White House press secretary Josh Earnest said Wednesday that he does not know if the White House knew that former secretary of state Hillary Rodham Clinton had a private e-mail server, or whether taxpayers funded it.
Questioned for the second day in a row about Clinton's use of private e-mail for personal business while at the State Department, Earnest had few new answers.
"You should check with Secretary Clinton. I don't know the answer to that. I'm not aware of all the details in the arrangement," Earnest said when asked if taxpayers funded the devices that Clinton used while secretary of state or paid for the server.
Earnest said he doesn't know of anything that is being done at the White House or State Department to look back at any potential security issues with Clinton's server.
"This security question is one that we're very mindful of. It's hard for me to sort of assess what sort of vulnerability may have been created by ... the establishment of a separate network," he said.
Earnest said there is a separate e-mail system that pertains to classified information. "So this question about classified information being passed around on these kinds of e-mail systems, that is certainly not supposed to occur and, frankly, raises much more significant problems than compliance with the Federal Records Act," he said.
Earnest also said he did not know whether Clinton had an e-mail address on the classified system that was separate from the private one.
The White House briefing was again dominated by questions about Clinton's e-mail, with Earnest telling reporters that guidance has been given to government agencies that employees should use their official e-mail addresses for government business, and that if they used a private one they should forward it to their government account to be in compliance with the Federal Records Act.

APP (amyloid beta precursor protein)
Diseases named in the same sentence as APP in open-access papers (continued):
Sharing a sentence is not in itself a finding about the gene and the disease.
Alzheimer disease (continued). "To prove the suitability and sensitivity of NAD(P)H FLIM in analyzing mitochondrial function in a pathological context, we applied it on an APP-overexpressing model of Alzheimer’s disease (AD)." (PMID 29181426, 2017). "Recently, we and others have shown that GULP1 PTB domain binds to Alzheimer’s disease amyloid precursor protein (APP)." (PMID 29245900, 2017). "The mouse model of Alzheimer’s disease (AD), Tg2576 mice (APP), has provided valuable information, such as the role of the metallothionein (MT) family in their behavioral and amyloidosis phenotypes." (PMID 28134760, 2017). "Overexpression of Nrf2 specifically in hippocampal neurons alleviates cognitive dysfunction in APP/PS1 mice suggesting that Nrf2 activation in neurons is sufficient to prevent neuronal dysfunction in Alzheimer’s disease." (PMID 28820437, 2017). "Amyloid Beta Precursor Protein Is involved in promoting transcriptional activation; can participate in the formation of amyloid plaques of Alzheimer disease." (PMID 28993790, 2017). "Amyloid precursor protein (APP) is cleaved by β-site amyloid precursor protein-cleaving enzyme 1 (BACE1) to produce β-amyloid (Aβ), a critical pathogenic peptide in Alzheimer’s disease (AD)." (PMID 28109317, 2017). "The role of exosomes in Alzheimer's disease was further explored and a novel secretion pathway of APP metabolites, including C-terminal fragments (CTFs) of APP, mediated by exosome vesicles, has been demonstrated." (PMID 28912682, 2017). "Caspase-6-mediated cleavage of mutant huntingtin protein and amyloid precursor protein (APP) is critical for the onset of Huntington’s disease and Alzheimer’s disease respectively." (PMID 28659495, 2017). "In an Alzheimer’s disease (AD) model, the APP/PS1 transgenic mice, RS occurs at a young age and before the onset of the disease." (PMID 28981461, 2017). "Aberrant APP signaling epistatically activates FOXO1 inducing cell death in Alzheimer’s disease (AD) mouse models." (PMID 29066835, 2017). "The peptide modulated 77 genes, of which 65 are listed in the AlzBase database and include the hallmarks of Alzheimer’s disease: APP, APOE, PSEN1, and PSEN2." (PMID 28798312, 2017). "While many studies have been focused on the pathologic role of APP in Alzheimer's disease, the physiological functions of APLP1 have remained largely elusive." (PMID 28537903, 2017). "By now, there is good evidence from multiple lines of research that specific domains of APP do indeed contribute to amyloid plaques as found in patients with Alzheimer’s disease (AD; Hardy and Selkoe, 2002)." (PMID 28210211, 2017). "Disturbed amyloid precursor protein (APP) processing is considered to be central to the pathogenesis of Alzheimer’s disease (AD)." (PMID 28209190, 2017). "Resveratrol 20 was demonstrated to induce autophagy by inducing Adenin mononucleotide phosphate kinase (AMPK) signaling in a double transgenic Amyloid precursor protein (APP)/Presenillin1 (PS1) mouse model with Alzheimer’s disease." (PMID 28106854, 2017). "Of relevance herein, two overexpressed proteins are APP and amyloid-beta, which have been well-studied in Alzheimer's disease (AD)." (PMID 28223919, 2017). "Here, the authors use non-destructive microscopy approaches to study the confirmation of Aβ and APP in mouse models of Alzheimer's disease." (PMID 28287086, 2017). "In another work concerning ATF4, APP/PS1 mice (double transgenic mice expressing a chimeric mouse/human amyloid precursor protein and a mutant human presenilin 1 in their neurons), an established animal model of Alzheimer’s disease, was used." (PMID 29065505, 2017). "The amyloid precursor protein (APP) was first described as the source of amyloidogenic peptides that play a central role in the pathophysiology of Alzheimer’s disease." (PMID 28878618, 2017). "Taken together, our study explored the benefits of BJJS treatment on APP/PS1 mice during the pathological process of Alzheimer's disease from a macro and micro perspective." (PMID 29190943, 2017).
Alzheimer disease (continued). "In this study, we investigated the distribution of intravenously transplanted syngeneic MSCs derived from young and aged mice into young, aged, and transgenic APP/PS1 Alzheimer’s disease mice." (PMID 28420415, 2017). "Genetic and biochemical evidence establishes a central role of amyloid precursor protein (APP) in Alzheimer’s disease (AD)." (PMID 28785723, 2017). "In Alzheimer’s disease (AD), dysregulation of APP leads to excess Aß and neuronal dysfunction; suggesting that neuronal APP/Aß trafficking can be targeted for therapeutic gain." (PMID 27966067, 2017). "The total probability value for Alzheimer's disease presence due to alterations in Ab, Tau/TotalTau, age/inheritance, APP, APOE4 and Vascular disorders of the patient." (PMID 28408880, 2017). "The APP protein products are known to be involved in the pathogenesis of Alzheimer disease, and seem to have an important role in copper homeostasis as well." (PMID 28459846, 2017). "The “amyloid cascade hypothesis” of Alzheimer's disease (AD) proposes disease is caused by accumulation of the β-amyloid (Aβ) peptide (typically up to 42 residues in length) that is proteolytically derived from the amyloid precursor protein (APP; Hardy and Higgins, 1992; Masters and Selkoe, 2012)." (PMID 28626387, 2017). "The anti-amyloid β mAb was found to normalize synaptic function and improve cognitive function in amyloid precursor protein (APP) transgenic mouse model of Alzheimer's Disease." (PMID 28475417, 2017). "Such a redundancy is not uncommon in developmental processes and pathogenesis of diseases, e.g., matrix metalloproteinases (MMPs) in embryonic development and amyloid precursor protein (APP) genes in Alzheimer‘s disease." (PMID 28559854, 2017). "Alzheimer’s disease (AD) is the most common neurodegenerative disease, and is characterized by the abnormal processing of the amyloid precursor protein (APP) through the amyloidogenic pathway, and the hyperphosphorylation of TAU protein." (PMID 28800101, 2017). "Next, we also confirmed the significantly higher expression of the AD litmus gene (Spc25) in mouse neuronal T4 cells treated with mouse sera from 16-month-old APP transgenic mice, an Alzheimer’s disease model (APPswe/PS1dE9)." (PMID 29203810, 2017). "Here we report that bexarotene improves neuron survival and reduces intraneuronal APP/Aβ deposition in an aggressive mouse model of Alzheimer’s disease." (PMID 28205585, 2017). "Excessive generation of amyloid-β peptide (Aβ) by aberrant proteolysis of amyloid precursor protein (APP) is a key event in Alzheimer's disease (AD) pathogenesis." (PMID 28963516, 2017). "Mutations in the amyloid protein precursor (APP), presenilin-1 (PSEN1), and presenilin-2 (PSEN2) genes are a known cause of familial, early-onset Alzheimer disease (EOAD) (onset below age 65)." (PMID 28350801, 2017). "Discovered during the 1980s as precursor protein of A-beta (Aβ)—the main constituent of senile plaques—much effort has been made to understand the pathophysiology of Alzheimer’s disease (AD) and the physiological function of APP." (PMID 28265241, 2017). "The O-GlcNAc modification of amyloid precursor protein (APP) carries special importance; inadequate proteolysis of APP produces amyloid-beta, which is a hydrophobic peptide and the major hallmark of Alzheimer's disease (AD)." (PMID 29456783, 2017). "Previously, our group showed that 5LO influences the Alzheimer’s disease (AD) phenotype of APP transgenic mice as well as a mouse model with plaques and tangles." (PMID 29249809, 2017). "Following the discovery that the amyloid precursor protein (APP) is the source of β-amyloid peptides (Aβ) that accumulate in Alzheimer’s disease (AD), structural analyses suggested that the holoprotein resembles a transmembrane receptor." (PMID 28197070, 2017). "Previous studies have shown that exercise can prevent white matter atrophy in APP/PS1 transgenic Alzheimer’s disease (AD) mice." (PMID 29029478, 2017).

Earnest routinely referred reporters to the State Department, which he said is responsible for maintaining the policy. Earnest reiterated that Clinton's team has turned pertinent e-mails over to the State Department and said he has no reason not to believe that they were not forthright about it.
"Based on what we know about this situation, it is clear that Secretary Clinton's team has gone to great lengths to collect the e-mails on her personal account that relate to her official government work," he said when asked if she was in compliance with the law. He said they have been turned over to the State Department so the agency could "properly preserve and maintain them and use them to respond to legitimate inquiries from the public and from Congress."